Keystone XL’s Environmental Impact an Afterthought on ‘Meet the Press’

Could We Win the Keystone XL Battle But Still Lose the Tar Sands War?

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The last time San Francisco did not record a drop of rain in February was in 1864 as the Civil War raged.

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On Thursday, the U.S. Drought Monitor said nearly 60 percent of the state was abnormally dry, up from 46 percent just last week, according to The Mercury News in San Jose.

The dry winter has included areas that have seen devastating fires recently, including Sonoma, Napa, Lake and Mendocino counties. If the dry conditions continue, those areas will once again have dangerously high fire conditions, according to The Mercury News.

"Given what we've seen so far this year and the forecast for the next few weeks, I do think it's pretty likely we'll end up in some degree of drought by this summer," said Swain, as The Mercury News reported.

Another alarming sign of an impending drought is the decreased snowpack in the Sierra Nevada Mountain range. The National Weather Service posted to Twitter a side-by-side comparison of snowpack from February 2019 and from this year, illustrating the puny snowpack this year. The snow accumulated in the Sierra Nevadas provides water to roughly 30 percent of the state, according to NBC Los Angeles.

Right now, the snowpack is at 53 percent of its normal volume after two warm and dry months to start the year. It is a remarkable decline, considering that the snowpack started 2020 at 90 percent of its historical average, as The Guardian reported.

"Those numbers are going to continue to go down," said Swain. "I would guess that the 1 March number is going to be less than 50 percent."

The National Oceanic and Atmospheric Administration (NOAA) Climate Prediction Center forecast that the drier-than-average conditions may last through April.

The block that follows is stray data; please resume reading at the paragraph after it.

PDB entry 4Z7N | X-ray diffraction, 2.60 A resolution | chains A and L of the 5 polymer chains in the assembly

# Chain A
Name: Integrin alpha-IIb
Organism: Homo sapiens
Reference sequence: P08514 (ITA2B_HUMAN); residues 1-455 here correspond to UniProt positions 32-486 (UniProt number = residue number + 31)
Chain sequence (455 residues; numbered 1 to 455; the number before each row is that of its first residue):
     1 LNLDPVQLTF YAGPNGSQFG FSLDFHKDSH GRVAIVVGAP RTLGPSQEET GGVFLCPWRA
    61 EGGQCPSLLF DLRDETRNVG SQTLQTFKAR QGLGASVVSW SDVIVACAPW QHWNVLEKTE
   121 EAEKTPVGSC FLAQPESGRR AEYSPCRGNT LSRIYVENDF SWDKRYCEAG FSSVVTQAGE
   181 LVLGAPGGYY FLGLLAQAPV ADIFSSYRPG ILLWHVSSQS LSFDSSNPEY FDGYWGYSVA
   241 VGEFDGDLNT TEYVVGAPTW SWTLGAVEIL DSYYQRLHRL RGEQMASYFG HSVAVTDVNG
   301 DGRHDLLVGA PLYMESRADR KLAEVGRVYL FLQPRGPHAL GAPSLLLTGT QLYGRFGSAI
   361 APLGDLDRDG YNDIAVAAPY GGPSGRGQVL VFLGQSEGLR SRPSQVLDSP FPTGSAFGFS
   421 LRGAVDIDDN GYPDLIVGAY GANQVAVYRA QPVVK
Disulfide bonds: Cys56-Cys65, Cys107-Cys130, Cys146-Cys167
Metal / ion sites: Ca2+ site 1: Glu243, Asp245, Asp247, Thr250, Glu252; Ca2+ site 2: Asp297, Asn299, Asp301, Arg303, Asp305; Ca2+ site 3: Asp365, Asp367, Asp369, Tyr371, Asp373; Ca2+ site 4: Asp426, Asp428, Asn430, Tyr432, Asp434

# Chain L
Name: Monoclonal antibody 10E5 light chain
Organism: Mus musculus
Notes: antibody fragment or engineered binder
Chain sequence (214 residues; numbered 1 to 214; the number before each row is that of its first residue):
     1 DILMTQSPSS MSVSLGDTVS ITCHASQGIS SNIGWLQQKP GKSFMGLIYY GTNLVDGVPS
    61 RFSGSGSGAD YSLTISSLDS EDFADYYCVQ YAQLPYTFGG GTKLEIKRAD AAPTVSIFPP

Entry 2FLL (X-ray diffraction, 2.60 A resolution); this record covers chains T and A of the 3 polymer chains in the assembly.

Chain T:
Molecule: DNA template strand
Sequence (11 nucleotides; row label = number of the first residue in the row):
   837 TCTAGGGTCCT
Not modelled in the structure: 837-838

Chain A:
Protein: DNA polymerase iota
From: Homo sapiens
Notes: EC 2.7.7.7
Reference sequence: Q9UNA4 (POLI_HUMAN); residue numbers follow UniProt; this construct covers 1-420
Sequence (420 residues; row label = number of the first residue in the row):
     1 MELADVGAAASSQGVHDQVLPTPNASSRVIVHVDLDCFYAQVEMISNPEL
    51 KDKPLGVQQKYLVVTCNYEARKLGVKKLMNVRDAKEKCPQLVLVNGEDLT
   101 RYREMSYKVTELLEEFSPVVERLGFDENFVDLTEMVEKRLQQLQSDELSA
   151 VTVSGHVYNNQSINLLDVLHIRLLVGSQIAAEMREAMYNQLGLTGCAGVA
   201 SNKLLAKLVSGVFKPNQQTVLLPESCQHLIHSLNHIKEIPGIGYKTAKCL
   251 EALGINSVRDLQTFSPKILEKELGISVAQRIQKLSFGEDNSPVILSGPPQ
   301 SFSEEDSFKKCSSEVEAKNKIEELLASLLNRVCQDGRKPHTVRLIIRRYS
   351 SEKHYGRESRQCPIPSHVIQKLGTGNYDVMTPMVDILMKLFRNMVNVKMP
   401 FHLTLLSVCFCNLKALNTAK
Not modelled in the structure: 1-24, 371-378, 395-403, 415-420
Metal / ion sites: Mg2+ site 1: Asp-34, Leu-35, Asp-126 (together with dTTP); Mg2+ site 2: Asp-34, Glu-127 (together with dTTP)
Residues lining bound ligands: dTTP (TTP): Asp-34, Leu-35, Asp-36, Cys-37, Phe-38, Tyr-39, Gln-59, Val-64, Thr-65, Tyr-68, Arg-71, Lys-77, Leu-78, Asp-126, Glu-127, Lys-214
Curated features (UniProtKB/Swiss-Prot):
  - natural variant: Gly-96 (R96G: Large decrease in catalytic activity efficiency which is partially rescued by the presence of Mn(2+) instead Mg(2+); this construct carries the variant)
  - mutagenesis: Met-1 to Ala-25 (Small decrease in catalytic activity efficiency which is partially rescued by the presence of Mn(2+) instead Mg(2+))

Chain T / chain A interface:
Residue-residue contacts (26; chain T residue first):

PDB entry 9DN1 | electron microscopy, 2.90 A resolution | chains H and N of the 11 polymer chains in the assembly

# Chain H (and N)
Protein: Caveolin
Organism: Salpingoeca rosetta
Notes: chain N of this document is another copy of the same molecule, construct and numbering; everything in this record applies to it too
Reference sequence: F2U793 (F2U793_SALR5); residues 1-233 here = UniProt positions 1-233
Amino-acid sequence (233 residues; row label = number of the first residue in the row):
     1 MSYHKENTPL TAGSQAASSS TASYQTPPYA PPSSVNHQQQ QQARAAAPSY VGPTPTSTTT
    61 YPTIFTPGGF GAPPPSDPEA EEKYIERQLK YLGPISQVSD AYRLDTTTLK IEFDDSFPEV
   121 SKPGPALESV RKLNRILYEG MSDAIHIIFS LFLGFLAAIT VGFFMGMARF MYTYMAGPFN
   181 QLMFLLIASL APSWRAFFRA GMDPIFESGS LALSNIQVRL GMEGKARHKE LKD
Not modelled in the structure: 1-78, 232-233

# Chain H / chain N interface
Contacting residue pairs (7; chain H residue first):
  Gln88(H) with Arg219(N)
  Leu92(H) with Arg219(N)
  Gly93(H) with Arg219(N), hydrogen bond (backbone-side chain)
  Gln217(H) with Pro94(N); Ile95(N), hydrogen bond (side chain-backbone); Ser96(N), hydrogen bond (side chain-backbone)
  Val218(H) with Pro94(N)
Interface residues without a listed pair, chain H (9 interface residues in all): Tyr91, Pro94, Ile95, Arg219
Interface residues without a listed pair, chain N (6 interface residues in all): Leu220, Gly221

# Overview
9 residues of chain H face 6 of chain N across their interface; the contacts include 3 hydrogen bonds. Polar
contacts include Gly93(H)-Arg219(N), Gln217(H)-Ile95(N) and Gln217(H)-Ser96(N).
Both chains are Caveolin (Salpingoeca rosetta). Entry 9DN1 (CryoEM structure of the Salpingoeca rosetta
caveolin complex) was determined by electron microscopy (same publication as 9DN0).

NOAA said Northern California will continue deeper into drought through the end of April, citing that the "persistent high pressure over the North Pacific Ocean is expected to continue, diverting storm systems to the north and south and away from California and parts of the Southwest," as The Weather Channel reported.

As the climate crisis escalates and the world continues to heat up, California should expect to see water drawn out of its ecosystem, making the state warmer and drier. Increased heat will lead to further loss of snow, both as less falls and as more of it melts quickly, according to The Guardian.

"We aren't going to necessarily see less rain, it's just that that rain goes less far. That's a future where the flood risk extends, with bigger wetter storms in a warming world," said Swain, as The Guardian reported.

The Guardian noted that while California's reservoirs are currently near capacity, the more immediate impact of the warm, dry winter will be how it raises the fire danger as trees and grasslands dry out.

"The plants and the forests don't benefit from the water storage reservoirs," said Swain, as The Mercury News reported. "If conditions remain very dry heading into summer, the landscape and vegetation is definitely going to feel it this year. From a wildfire perspective, the dry years do tend to be the bad fire years, especially in Northern California."